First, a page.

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Rep. Conor Lamb has begun telling some donors and supporters in recent days that he is likely to enter the Pennsylvania Senate race, according to multiple people familiar with the discussions.

Lamb has urged some donors to contribute quickly as he ramps up his fundraising operation ahead of a formal launch. The timeline for an announcement was not clear, and one source familiar with the Democrat’s thinking says there are no imminent plans to enter the race.

Lamb, a former Marine and federal prosecutor who won a critical special election in 2018, has said he is seriously considering a run to succeed retiring GOP Sen. Pat Toomey. He has been tight-lipped about his thinking, though his team has hired fundraising consultants and recently held a high-profile fundraiser with Sen. Joe Manchin (D-W.Va.). But these conversations represent one of the clearest signs that he is taking concrete steps towards running.

Some of those private conversations took place this week as Lamb has helped campaign for a Democratic state Senate candidate in the Scranton area — roughly 300 miles from his district in the Pittsburgh suburbs, which further fueled speculation that he would run statewide. Lamb is set to canvass voters in the area Saturday afternoon.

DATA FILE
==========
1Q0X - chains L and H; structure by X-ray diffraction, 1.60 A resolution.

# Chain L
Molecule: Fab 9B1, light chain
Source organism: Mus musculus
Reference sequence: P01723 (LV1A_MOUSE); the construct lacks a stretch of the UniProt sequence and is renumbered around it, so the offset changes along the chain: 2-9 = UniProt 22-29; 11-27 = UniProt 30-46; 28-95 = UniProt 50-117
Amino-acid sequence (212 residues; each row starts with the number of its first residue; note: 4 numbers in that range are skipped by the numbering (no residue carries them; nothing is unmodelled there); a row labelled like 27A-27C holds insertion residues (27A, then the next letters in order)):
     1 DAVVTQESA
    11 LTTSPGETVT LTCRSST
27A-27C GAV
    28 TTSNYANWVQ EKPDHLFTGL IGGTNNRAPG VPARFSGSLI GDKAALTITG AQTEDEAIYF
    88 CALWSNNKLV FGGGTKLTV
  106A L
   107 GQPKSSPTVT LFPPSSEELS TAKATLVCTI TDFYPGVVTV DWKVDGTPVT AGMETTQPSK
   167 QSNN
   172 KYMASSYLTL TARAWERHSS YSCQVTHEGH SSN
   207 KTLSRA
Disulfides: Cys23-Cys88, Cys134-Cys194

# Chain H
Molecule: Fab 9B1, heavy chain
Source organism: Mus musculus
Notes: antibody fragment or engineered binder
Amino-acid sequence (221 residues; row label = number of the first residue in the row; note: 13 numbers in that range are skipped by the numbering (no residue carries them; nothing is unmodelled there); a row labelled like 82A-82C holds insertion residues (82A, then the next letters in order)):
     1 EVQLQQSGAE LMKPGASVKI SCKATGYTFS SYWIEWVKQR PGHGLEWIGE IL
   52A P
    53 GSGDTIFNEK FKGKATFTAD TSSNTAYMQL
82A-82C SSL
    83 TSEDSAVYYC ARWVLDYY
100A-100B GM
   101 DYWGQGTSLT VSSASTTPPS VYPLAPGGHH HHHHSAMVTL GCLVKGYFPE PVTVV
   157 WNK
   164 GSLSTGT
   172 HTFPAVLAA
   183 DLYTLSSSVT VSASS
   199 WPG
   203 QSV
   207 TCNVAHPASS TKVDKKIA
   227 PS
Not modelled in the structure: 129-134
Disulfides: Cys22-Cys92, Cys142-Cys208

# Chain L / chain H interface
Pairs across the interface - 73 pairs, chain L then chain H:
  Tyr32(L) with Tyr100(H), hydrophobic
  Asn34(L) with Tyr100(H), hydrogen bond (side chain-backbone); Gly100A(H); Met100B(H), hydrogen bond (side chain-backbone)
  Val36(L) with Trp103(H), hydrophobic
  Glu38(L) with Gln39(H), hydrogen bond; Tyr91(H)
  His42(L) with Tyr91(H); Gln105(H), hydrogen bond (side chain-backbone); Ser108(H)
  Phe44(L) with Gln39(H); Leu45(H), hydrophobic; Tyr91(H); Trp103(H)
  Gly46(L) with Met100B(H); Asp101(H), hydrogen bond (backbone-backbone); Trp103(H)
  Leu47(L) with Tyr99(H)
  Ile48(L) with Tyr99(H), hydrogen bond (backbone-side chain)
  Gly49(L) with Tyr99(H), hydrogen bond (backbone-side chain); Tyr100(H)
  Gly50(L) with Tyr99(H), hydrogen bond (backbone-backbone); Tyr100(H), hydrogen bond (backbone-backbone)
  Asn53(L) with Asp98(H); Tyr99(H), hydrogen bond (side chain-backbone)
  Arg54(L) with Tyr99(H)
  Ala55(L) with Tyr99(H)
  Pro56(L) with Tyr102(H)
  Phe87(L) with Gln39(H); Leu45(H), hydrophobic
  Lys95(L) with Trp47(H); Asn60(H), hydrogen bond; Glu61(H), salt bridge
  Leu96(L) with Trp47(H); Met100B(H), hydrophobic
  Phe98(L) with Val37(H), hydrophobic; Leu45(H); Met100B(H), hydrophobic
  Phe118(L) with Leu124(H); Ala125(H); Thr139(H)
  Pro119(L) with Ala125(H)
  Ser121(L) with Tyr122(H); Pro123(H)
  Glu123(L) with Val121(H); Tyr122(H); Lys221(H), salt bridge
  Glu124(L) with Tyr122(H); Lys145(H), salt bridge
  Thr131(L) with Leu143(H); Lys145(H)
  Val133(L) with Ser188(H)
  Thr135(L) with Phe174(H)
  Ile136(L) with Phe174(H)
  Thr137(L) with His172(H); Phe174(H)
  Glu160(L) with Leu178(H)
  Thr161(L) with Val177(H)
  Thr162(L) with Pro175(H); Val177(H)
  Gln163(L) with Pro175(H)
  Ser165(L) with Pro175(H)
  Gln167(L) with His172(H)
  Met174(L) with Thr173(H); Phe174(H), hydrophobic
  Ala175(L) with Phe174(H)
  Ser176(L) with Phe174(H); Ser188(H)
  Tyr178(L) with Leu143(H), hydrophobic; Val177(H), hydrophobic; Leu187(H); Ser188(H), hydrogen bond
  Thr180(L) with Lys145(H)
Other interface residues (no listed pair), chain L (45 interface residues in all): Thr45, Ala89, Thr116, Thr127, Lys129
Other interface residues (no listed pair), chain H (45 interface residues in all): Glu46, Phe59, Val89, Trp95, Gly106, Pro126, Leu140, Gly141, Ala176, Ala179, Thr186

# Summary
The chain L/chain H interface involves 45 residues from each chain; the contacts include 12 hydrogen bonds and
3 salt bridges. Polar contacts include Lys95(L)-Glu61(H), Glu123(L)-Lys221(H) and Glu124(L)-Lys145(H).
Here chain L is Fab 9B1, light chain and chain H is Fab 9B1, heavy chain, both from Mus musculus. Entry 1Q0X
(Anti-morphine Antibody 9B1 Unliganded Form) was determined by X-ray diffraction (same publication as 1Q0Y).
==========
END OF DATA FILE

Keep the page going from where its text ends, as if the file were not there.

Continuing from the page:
In a statement to POLITICO, campaign manager Abby Nassif-Murphy acknowledged that Lamb was eyeing the Senate race but said “no decision has been made.”

“This is a Frontline campaign in one of the most competitive districts in the country, and Conor is already facing attack ads from national Republican super PACs. So we’re going to keep raising money, defending Conor’s record and finding opportunities to help down-ballot Democrats wherever and however we can,” Nassif-Murphy said.

Already representing one of the toughest districts in the House, Lamb’s district could look tougher in 2022 after Pennsylvania is forced to lose a seat in redistricting. But those maps wouldn’t be drawn for months — long after Lamb and any other member of the state’s House delegation would need to declare a Senate bid.

Pennsylvania is already a crowded primary field for Democrats in one of their best pickup opportunities this cycle. Lt. Gov. John Fetterman is the only statewide elected official running, and has $1.9 million in the bank after raising an enormous amount in his first quarter. State Rep. Malcolm Kenyatta had $217,000 in the bank. Val Arkoosh, a physician and Montgomery County commissioner, entered the race earlier this month.

Rep. Chrissy Houlahan, another House member who is typically among the state delegation’s best fundraisers, told the Philadelphia Inquirer recently that she was seriously considering entering the race.

Lamb, who raised over $400,000 in the first quarter, had $1.1 million on hand as of March 31, according to his most recent financial disclosure.

If Lamb does enter the Senate race, many Democrats believe they would be unable to field a candidate who could hold onto his district next fall, likely costing them a seat. But the final contours of his district could be drawn by a court: Republicans control the state legislature, but Democratic Gov. Tom Wolf can veto their maps.